MacKay, Mackintosh (DNB00)
MACKAY, MACKINTOSH (1800–1873), Gaelic scholar, born in 1800, son of Captain Alexander Mackay of Duard Beg in Sutherland, was educated for the ministry, and was presented to the parish of Laggan, Inverness-shire, in 1825. He superintended the printing in 1828 of the Gaelic dictionary of the Highland and Agricultural Society, which is still the standard dictionary of that language. In the following year he published at Inverness the first edition of the 'Poems' of Robert Mackay, Rob Donn [q. v.] In recognition of these services the university of Glasgow gave him the degree of LL.D. In 1832 he was translated to the parish of Dunoon. He left the established church at the disruption, but retained the free church charge of the same parish. He was elected moderator of the free church assembly in 1849. Five years after he emigrated to Australia, became minister of the Gaelic church at Melbourne in 1864 and at Sydney in 1866. Returning to Scotland he became minister of the free church at Tarbert, Harris, and died in 1873. He had the honour of the friendship of Sir Walter Scott, who describes him as 'a simple, learned man and a Highlander, who weighs his own nation justly, a modest and estimable person.' On visiting Abbotsford in May 1831, Mackay drew the attention of Scott and Lockhart to the poems of Rob Donn, and thus led to the review of them by Lockhart in the 'Quarterly,' July 1831, for which he supplied several prose translations. Scott recommended the manse at Laggan as a suitable place, and Mackay as a suitable tutor to his friend, Mr. Skene of Rubislaw, for his son, William Forbes Skene, the historian of Celtic Scotland, then a youth of nineteen, who went to Laggan and studied Gaelic. Mackay thus acted as foster-father to the Gaelic poet of the last and the Celtic historian of tue present century.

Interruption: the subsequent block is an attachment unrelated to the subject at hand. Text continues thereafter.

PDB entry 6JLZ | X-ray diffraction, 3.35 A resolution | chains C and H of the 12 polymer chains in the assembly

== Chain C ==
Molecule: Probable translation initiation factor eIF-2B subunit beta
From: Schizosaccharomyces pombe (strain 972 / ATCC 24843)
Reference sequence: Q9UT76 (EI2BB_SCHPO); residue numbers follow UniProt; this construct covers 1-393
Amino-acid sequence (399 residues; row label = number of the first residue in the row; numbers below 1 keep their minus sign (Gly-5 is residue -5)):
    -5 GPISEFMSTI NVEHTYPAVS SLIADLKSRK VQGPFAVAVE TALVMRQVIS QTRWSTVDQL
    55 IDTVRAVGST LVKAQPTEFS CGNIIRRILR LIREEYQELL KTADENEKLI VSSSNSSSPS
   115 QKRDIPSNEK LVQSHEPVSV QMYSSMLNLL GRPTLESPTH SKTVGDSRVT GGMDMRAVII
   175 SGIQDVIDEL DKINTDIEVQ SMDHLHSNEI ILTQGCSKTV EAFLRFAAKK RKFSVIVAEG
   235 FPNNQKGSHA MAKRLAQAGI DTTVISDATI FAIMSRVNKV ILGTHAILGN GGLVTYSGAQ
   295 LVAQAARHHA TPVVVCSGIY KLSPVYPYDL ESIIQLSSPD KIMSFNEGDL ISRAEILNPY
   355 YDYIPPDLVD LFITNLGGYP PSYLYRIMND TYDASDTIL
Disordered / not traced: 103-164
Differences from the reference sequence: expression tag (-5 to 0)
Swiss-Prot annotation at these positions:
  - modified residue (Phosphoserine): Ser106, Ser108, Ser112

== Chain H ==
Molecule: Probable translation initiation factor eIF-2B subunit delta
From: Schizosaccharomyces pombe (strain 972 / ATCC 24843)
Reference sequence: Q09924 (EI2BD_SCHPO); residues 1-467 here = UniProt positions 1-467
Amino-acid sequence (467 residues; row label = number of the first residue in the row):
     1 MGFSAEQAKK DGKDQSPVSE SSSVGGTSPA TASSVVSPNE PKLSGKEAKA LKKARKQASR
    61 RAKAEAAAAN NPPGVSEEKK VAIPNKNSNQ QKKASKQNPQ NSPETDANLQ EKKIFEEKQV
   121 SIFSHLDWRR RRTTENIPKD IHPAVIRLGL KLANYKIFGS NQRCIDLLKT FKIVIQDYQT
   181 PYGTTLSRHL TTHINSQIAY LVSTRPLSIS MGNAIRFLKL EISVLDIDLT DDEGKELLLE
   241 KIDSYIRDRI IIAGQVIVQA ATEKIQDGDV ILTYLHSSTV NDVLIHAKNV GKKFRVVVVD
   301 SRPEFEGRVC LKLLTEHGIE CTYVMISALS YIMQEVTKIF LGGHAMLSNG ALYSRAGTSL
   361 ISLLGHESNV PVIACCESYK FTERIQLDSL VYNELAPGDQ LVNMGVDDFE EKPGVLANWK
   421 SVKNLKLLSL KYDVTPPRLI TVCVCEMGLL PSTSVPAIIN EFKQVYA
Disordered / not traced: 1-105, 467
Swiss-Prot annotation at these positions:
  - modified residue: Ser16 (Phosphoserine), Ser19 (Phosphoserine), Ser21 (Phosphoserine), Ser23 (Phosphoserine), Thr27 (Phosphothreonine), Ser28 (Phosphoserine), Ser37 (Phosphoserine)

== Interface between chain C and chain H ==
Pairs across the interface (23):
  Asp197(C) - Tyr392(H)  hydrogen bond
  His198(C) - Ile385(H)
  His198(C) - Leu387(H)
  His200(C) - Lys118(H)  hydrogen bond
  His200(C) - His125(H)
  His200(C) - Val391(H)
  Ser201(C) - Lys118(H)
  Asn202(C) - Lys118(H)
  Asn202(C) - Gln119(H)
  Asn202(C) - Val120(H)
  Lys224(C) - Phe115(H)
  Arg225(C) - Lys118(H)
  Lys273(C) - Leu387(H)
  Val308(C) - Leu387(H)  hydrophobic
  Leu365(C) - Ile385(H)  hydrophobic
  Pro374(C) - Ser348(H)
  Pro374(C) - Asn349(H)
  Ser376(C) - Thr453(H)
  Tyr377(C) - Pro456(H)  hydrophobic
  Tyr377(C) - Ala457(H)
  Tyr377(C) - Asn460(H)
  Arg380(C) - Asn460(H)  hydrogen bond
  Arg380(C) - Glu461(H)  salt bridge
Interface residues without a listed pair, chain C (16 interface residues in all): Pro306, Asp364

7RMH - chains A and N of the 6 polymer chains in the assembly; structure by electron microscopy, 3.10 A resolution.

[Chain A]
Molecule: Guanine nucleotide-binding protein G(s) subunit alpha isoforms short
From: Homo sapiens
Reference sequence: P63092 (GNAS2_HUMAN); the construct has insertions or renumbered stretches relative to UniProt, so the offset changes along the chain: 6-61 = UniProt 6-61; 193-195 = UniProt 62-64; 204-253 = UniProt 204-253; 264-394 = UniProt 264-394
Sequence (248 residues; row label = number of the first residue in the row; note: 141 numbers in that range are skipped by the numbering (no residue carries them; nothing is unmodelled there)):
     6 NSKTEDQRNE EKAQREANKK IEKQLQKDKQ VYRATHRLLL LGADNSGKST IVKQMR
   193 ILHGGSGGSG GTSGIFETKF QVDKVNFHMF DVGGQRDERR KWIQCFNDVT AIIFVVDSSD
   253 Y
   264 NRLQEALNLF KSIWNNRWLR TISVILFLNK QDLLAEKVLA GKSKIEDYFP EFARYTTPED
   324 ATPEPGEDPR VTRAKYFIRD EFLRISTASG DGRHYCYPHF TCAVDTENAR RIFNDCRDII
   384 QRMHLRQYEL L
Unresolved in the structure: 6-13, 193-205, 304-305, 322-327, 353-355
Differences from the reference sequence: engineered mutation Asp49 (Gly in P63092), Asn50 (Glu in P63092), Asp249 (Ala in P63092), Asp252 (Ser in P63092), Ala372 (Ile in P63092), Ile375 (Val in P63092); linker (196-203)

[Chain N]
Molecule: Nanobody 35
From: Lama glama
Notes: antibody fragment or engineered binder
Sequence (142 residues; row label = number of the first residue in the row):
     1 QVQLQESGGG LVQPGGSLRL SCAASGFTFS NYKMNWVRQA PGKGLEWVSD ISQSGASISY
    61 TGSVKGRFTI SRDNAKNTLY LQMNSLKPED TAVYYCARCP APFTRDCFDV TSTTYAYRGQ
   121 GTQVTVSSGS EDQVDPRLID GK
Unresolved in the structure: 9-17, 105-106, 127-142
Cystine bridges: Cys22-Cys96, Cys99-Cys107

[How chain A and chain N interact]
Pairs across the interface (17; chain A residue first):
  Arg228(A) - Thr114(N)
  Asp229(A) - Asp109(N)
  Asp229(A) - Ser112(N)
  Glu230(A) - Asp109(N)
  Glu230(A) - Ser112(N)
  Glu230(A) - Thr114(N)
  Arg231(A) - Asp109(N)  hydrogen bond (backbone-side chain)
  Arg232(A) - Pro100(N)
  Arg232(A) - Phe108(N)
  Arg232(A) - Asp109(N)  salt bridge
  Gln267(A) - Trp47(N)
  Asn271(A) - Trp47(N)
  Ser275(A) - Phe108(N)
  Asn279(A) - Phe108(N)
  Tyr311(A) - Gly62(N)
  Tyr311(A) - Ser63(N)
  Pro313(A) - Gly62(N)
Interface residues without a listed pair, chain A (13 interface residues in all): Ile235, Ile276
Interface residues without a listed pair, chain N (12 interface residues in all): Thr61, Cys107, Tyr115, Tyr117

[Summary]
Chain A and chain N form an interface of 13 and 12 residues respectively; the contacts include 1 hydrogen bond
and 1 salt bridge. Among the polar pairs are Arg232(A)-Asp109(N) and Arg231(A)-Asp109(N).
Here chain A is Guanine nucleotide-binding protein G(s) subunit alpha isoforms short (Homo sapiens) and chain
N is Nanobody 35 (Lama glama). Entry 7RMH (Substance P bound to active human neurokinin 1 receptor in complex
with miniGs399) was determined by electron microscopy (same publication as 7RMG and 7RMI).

[Information from Mr. W. Forbes Skene; Quarterly Review, July 1831.]